Deepal, I've read this entire thread and I'm confused as to why you're
First of all, I think Isuru sent this thread into a bad start by using
versioning as the reason for wanting to introduce hierarchical service
deployment. That was a mistake but as Andreas' comment pointed out, this is
nothing more than the contextPath concept found in Java containers.
Versioning is at most a special case but let's just take that out of the
discussion because this is not about versioning. If you disagree please
Secondly, this can be done outside of Axis2 totally. All we need to do is
write a new deployer and a dispatcher. There's no need to waste time with
this type of pretty un-objective / emotional debate. However, it was
proposed as a mod to axis2 because it significantly improves axis2 usability
WITHOUT breaking any existing behavior. Or so was the belief. So let's go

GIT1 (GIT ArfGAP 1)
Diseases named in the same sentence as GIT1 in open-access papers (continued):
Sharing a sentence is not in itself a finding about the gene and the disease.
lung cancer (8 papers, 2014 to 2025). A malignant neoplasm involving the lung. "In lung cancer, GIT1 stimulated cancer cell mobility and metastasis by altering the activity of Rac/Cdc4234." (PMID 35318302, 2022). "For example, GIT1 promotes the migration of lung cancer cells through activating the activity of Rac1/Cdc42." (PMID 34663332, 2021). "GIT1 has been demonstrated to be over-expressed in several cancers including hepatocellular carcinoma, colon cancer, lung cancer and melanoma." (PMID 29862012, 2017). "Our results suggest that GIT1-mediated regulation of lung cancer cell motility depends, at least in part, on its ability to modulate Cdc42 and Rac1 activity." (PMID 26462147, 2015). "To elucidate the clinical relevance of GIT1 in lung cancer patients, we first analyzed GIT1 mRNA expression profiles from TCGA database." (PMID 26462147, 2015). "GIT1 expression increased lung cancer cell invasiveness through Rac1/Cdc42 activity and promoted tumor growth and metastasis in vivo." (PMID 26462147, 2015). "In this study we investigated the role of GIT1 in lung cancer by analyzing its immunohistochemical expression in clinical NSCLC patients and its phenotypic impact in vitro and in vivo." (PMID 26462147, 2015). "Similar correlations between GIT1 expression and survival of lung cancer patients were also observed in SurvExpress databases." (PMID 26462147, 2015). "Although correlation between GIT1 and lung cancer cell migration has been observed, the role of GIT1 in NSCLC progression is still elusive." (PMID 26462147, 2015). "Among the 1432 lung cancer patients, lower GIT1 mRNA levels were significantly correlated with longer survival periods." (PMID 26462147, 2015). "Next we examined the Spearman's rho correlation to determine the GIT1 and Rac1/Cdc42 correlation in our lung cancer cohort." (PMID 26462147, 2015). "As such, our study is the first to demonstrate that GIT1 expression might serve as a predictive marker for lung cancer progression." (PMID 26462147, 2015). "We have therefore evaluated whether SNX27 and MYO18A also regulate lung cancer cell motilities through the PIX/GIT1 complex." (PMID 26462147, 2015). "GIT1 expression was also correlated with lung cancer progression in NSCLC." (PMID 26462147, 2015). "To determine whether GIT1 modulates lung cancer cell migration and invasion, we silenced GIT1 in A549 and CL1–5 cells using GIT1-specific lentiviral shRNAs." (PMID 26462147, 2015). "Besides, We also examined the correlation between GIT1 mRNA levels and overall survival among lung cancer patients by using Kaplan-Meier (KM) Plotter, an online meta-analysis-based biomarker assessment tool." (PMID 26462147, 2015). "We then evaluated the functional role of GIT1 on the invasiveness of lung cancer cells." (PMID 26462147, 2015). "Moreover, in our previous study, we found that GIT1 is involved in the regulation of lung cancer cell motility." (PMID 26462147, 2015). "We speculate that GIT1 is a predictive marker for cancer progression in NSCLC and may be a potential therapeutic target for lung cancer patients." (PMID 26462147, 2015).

thru the discussion and if the view is that this is not necessary in axis2's
default deployers etc. then no problem.
Now I will explain why this approach is better than alternatives. The basic
requirement is that having a single flat naming scheme for services is
unnecessarily limiting. Why? Because it requires everyone to agree on the
service name as those names are global. If you're using Axis2 as a library
on a single developer machine that's not an issue. However, if you want to
deploy an axis2 engine to host some number of services for a larger
organization then that invariably results in name conflicts. I assume you
agree that's global names are a limitation.
How do you fix it? One option is to use some naming convention like what
Java packages did for Java classes. So you can have